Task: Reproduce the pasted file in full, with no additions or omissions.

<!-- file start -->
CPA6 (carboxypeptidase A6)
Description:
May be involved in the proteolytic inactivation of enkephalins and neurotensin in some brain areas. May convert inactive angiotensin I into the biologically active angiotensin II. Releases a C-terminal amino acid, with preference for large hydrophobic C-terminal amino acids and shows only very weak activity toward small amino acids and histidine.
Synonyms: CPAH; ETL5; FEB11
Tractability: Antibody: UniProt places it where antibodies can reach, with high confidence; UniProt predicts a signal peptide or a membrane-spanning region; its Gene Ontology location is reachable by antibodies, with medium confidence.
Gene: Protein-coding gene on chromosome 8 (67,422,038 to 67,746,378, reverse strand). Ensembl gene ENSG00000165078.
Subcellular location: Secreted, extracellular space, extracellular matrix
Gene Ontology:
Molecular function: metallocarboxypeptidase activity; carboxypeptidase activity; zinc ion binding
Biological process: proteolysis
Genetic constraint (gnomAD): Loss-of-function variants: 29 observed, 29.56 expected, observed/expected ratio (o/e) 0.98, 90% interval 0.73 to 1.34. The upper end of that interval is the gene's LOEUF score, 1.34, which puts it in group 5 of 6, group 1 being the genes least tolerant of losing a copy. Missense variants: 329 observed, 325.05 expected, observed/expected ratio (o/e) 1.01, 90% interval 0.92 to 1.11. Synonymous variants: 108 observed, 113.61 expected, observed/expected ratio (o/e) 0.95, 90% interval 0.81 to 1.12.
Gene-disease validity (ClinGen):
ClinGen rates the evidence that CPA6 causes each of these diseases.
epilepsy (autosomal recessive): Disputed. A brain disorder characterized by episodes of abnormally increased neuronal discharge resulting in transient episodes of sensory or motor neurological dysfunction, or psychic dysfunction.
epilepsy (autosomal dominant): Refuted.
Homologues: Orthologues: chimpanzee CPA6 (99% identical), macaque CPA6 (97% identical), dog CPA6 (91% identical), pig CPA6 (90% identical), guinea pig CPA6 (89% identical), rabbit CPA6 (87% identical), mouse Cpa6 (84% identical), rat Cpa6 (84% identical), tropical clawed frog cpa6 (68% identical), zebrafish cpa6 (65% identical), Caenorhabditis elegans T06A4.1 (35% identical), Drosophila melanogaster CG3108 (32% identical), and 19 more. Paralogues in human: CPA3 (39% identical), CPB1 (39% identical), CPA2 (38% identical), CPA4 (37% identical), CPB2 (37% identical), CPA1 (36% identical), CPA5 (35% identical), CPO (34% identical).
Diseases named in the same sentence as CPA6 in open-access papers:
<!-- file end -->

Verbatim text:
CPA6 (carboxypeptidase A6)
Description:
May be involved in the proteolytic inactivation of enkephalins and neurotensin in some brain areas. May convert inactive angiotensin I into the biologically active angiotensin II. Releases a C-terminal amino acid, with preference for large hydrophobic C-terminal amino acids and shows only very weak activity toward small amino acids and histidine.
Synonyms: CPAH; ETL5; FEB11
Tractability: Antibody: UniProt places it where antibodies can reach, with high confidence; UniProt predicts a signal peptide or a membrane-spanning region; its Gene Ontology location is reachable by antibodies, with medium confidence.
Gene: Protein-coding gene on chromosome 8 (67,422,038 to 67,746,378, reverse strand). Ensembl gene ENSG00000165078.
Subcellular location: Secreted, extracellular space, extracellular matrix
Gene Ontology:
Molecular function: metallocarboxypeptidase activity; carboxypeptidase activity; zinc ion binding
Biological process: proteolysis
Genetic constraint (gnomAD): Loss-of-function variants: 29 observed, 29.56 expected, observed/expected ratio (o/e) 0.98, 90% interval 0.73 to 1.34. The upper end of that interval is the gene's LOEUF score, 1.34, which puts it in group 5 of 6, group 1 being the genes least tolerant of losing a copy. Missense variants: 329 observed, 325.05 expected, observed/expected ratio (o/e) 1.01, 90% interval 0.92 to 1.11. Synonymous variants: 108 observed, 113.61 expected, observed/expected ratio (o/e) 0.95, 90% interval 0.81 to 1.12.
Gene-disease validity (ClinGen):
ClinGen rates the evidence that CPA6 causes each of these diseases.
epilepsy (autosomal recessive): Disputed. A brain disorder characterized by episodes of abnormally increased neuronal discharge resulting in transient episodes of sensory or motor neurological dysfunction, or psychic dysfunction.
epilepsy (autosomal dominant): Refuted.
Homologues: Orthologues: chimpanzee CPA6 (99% identical), macaque CPA6 (97% identical), dog CPA6 (91% identical), pig CPA6 (90% identical), guinea pig CPA6 (89% identical), rabbit CPA6 (87% identical), mouse Cpa6 (84% identical), rat Cpa6 (84% identical), tropical clawed frog cpa6 (68% identical), zebrafish cpa6 (65% identical), Caenorhabditis elegans T06A4.1 (35% identical), Drosophila melanogaster CG3108 (32% identical), and 19 more. Paralogues in human: CPA3 (39% identical), CPB1 (39% identical), CPA2 (38% identical), CPA4 (37% identical), CPB2 (37% identical), CPA1 (36% identical), CPA5 (35% identical), CPO (34% identical).
Diseases named in the same sentence as CPA6 in open-access papers: